First, I wonder why Rocket Lab was not picked. I suspect this is because it is already launching operational missions, and so does not need this developmental boost. Also, its rocket might not meet DARPA’s criteria. The launch systems of both Vector and Virgin Orbit are designed to allow them to quickly transport their rocket to any number of launch sites and go. Rocket Lab’s Electron appears to need a more established launchpad.

Second, I wonder what that third unnamed startup is. There are more than two dozen in development right now, but I can only think of one, Exos Aerospace, that has actually done any successful test flights, albeit suborbital. Whether its reusable SARGE suborbital rocket, being used to incrementally develop an orbital version, fits DARPA’s needs is not clear.

It could also very well be that DARPA has not actually chosen a third company, but has informed several that they can get that third slot, if they can achieve certain goals in a certain time frame. It could be that both DARPA and these companies would rather keep this private competition private. For the companies, they’d rather not advertise their failure to win it. For DARPA, the goal is to help, not hurt, the companies.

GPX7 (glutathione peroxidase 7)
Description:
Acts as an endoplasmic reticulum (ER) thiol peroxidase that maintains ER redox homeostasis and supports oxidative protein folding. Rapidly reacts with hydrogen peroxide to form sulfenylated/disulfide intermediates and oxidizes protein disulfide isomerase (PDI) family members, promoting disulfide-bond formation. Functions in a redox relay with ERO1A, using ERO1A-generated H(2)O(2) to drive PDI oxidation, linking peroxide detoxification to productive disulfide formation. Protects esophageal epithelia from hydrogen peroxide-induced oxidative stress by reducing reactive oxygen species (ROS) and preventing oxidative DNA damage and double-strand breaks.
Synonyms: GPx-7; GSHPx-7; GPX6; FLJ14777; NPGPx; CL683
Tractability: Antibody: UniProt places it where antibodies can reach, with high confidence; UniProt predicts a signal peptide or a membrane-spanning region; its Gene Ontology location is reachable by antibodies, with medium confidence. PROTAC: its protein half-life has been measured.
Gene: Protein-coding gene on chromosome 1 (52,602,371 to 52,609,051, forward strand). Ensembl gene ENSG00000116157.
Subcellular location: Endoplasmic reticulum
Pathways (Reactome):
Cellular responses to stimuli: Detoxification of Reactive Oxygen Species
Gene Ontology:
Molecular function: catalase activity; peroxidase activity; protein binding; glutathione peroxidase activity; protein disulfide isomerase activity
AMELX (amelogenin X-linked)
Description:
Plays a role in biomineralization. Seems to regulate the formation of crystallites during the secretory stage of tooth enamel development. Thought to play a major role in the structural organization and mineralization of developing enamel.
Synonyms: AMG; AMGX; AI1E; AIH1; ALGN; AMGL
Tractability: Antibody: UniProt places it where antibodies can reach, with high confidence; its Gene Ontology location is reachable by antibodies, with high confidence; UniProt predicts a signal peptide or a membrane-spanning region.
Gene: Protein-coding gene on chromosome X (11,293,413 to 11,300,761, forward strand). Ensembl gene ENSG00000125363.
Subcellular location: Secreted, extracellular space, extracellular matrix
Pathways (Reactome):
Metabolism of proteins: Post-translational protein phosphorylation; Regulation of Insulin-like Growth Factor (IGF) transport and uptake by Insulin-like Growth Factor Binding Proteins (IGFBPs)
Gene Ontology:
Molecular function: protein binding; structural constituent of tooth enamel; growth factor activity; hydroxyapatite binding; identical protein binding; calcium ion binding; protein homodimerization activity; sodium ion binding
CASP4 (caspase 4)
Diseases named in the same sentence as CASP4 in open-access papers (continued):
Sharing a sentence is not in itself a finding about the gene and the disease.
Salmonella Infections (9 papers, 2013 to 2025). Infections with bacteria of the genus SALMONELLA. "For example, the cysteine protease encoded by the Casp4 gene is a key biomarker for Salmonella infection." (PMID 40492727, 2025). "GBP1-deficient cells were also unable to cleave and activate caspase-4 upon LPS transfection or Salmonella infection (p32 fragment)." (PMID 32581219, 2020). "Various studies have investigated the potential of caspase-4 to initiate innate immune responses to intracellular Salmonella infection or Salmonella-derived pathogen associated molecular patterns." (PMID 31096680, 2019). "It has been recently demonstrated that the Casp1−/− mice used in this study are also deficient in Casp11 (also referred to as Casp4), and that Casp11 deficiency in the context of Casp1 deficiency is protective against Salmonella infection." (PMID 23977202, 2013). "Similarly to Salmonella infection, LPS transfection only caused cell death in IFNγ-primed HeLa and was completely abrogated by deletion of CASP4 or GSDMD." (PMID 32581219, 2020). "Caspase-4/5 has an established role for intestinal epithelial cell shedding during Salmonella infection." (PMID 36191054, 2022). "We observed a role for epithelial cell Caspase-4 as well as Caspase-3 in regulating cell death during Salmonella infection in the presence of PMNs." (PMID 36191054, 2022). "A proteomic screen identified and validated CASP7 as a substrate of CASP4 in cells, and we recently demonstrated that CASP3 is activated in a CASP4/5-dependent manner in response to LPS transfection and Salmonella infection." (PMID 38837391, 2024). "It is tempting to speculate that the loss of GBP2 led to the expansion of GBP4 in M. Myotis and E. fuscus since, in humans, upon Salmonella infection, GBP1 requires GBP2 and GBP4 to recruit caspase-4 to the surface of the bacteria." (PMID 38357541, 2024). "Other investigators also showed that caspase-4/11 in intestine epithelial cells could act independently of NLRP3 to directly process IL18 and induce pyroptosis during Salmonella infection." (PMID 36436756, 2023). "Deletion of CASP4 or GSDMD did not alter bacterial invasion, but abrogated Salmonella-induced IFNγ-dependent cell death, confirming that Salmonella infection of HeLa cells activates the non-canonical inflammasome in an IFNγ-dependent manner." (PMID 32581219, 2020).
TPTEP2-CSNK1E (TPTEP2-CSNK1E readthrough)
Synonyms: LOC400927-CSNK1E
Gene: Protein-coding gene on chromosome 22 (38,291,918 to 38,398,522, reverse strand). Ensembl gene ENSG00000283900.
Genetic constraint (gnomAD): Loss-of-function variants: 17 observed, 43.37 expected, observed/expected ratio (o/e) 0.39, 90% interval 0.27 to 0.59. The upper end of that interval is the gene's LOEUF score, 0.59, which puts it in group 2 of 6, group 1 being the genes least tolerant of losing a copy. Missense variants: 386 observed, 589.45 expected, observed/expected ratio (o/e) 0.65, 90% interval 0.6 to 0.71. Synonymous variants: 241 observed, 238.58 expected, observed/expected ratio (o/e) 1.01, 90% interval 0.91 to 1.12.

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Iran says it will launch three orbital launches in 2019

The new colonial movement: Despite two launch failures already this year as well as U.S. opposition, Iranian officials earlier this week said that they still have plans to launch three more times in 2019.

I have no idea how seriously we should take this claim. Iranian officials have made a number of claims in recent years that proved nothing by bombast. This might be that, or not.

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The central peaks of Compton Crater

Central peaks of Compton Crater

Cool image time! The Lunar Reconnaissance Orbiter (LRO) science team today released a beautiful oblique image looking of the central peaks of Compton Crater, a far side crater with a floor that is fractured and is one of about 200 hundred such craters.